The protective mechanism of F&V against non-communicable chronic diseases (NCDs) has been well documented (Liu et al., 2000; Dauchet et al., 2006; Hartley et al., 2013). However, little is known regarding the relationship between F&V intake and anemia or other deficiency diseases. The benefits of F&V consumption in the prevention of NCDs has found to be rooted to numerous phytochemicals they contain which are essential for optimum physiological functioning and prevention of development of metabolic symptoms (Syed & Yaw Addo, 2016). For Iron Deficiency Anemia (IDA), F&V exert the beneficial effects mainly through their high non-heme iron content, and through ascorbic acid content (citrus fruits) which contributes to greater bioavailability of iron by functioning as a stimulating factor in its absorption (Monsen et al., 1978; Bothwell et al., 1989). Though heme iron has higher bioavailability than non-heme iron, the latter occurs in much greater quantity in natural food and thus generally contributes more to iron nutrition than heme-iron food (Monsen et al., 1978). Apart from acting as a direct source of dietary iron, F&V consumption exerts the beneficial effects on anemia through their relatively higher vitamin-C content which enhances the bioavailability of iron in the diet. Another crucial micronutrient that makes F&V consumption an important component to consider when it comes to the pathophysiology of anemia is folate (folic acid). Folic acid deficiency-related anemia is a commonly encountered health concern among pregnant women in developing countries, and are routinely advised to take folate or iron-folate supplement during antenatal visits when dietary intake of these elements seem to be insufficient.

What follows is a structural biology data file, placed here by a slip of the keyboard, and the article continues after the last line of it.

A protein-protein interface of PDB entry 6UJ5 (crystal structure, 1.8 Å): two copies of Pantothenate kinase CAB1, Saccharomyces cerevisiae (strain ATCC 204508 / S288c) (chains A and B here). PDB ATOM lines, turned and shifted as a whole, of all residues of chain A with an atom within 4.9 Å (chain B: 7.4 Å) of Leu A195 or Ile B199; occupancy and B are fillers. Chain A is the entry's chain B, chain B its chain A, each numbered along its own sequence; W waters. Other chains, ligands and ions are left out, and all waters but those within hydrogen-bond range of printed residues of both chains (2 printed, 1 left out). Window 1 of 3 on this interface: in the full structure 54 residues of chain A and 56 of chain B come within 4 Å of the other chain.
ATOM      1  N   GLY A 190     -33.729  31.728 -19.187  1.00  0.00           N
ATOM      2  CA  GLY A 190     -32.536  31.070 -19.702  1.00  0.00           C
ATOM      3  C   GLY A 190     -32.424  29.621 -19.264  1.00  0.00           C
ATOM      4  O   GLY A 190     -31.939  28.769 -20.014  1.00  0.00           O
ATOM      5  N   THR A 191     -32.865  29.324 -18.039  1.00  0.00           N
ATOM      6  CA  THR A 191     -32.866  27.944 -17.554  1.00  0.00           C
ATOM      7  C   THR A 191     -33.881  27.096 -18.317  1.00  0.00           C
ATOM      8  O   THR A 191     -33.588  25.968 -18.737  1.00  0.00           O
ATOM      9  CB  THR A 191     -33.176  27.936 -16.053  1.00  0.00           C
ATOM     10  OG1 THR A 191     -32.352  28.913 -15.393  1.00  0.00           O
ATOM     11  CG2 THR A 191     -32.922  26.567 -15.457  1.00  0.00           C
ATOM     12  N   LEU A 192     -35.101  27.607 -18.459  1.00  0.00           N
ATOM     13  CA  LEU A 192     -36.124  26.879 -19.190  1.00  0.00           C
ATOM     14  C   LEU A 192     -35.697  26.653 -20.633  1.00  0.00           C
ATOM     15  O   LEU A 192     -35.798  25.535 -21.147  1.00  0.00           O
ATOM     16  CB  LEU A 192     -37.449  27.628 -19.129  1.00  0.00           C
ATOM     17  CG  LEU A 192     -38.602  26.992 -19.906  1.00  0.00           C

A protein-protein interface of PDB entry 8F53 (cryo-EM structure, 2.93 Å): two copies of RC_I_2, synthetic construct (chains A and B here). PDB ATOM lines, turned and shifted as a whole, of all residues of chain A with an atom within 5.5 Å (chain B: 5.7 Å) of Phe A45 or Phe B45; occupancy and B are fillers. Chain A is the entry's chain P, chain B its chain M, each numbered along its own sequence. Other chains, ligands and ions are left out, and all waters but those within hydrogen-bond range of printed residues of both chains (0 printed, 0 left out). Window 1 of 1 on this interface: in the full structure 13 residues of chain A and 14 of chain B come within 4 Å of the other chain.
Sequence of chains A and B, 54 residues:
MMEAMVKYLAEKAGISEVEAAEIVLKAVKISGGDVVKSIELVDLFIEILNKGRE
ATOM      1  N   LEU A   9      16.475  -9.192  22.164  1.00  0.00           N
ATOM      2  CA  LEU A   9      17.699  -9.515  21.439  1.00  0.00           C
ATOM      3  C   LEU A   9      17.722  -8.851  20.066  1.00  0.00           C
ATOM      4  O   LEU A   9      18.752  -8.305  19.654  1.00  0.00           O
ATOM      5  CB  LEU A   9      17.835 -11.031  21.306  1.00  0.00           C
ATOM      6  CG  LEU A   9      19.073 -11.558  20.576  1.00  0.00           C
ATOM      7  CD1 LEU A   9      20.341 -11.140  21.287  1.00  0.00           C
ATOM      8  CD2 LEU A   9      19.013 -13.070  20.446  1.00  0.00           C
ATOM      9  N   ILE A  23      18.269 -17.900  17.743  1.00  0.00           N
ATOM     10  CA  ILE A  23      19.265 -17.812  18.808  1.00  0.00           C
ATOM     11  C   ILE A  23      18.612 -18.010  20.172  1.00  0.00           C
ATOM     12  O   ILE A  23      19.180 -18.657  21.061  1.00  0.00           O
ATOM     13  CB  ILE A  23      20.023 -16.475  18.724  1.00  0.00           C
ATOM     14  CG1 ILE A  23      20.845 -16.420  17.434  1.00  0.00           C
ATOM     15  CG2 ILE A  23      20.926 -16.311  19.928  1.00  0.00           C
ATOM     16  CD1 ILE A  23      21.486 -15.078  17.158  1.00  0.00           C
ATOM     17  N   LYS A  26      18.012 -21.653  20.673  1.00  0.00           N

Compared to animal based foods, F&V deserve more attention in the context of micronutrient deficiency and dietary diversification especially for their cheaper availability, relatively lower environmental footprints. In addition, F&V has proven benefits in the prevention of several NCDs to which meat consumption has found to be a risk factor (e.g., cancer, diabetes, cardiovascular diseases) (Genkinger & Koushik, 2007; Neal, Susan & Caroline, 2014; Kaluza, Wolk & Larsson, 2012). To this regard, we conducted this study on F&V consumption only to explore whether or not the level of consumption was associated with anemia among non-pregnant women in Ghana. As country representative data on anemia is hard to obtain for developing countries, we used secondary data from the Ghana Demographic and Health Survey (GDHS 2008) which provides information on anemia and F&V consumption among women aged between 15–49 years. The outcomes of this study are expected to contribute to the current literature and future researches by providing insights on how F&V consumption relates to anemia, as well as useful information for anemia prevention strategies among non-pregnant women in Ghana and other countries in the region.